Writing on our blog and in Real Clear Politics, my Campaign for America’s Future colleague Bill Scher dismisses Zephyr Teachout’s call for progressive primary challenges against conservative Democrats. Scher argues the left should focus instead on “gaining influence without launching a civil war,” arguing that “unlike the dynamic in the Republican Party, disagreements within the Democratic family are not debilitating.”
This idea has been raised before: that infighting between the party’s left and right wings are nothing more than a set of relatively minor policy differences within the “Democratic family” (to use Scher’s words), and that they’re best solved with genteel discussion and issue-oriented campaigns rather than “war”-like primary challenges.
It’s an attractive vision. Unfortunately, it’s also wrong.
To be fair, Scher doesn’t question the right of progressives to mount primary challenges. But he argues that is not “strategically correct” to do so. Is he right? Let’s look at the arguments one by one.
My Purist Can Beat Your Purist
Scher points to the GOP’s “low-grade civil war between purists and pragmatists” and suggests that this has “severely hampered the party’s effort to rehabilitate its brand.” Primary challenges, he argues, would similarly harm Democrats.
But Republican and Democratic Party “purists” are not the same. Tea Party extremists are peddling an unpopular ideology that voters have rejected again and again. The GOP can’t “rehabilitate its brand” because its internal challengers forced it to offer a stronger dose of the same foul medicine.
Unlike Tea Partiers, polls show that Democratic/left “purists” hold views that are extremely popular with voters. For example: Likely voters want to expand Social Security, and they want to raise taxes on millionaires to pay for it. What’s more, they hold that position in overwhelming numbers – numbers that include 90 percent of Democrats and 73 percent of Republicans.
As a quick review of PopulistMajority.org shows, voters also strongly prefer the “progressive” position on a wide range of economic issues that includes job creation, infrastructure repair, the minimum wage, corporate taxation, student debt, bank regulation (and banker prosecution), raising taxes on the wealthy, and reducing the role of money in government itself.
Comparisons between the Tea Party and progressives are therefore misguided. The GOP’s challengers have moved their party away from the majority, while progressive Democratic challengers would move their party toward it. That would help, not hurt, its electoral prospects.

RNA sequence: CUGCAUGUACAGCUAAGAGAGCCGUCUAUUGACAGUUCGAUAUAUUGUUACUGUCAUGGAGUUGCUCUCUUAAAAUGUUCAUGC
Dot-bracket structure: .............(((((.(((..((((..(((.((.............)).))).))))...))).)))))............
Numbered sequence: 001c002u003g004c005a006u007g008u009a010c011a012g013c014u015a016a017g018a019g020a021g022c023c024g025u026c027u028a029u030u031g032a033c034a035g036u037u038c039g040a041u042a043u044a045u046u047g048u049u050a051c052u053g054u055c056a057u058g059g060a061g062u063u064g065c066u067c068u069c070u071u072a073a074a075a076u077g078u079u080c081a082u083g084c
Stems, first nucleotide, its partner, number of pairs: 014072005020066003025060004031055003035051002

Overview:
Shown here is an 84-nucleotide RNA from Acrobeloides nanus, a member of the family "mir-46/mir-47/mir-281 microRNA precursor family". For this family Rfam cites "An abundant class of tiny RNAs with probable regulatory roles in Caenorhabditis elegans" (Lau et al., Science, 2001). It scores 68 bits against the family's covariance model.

(And about that word, “purists”: it’s rather pejorative. And yet we find that it’s used quite often in Democratic Party circles, especially under circumstances where the word “base” might be more appropriate.)
Primary challenges are likely to result in candidates who are more progressive – either because the challenger unseated the incumbent or because the incumbent was moved to the left, as was New York Governor Andrew Cuomo. That’s a good thing, because it will lead the Democratic Party away from the unpopular “centrist” positions of the Clinton/Obama wing. (That’s the well-heeled faction that has offered to cut Social Security and has treated Wall Street with kid gloves.) And it will force the party to adopt positions that are strategically smarter.
Two tactics, more than any others, win elections. Parties must first increase turnout among their base voters. Progressive positions on issues like Social Security and student debt would accomplish that. Secondly, parties must appeal to undecided voters. The importance of this is often exaggerated by corporation-friendly Democrats, especially when they they want to claim that they must tack right to appeal to undecideds, but it’s still important.
We know that in many cases the “progressive” economic position is preferred by voters across the political spectrum. (Again, see Populist Majority for more.) Challenges that move the party in a progressive direction will therefore help it with both of these key objectives, by exciting the base while at the same time making it more attractive to Republicans and independents.
Scher mentions Sen. Blanche Lincoln, who lost a general election after being challenged unsuccessfully in the primary. But there is no compelling evidence that Lincoln lost because she was primaried – and none at all to indicate that she lost because she adopted more progressive positions.
We do know that Sen. Lincoln pushed forcefully for an amendment to the Dodd/Frank financial reform bill. The “Lincoln Amendment” prevents financial institutions from accessing favorable Federal Reserve credit if they conduct credit swaps. While it’s not perfect, this amendment made the bill stronger – and there are many who attribute Lincoln’s change of heart to a primary challenge from the left.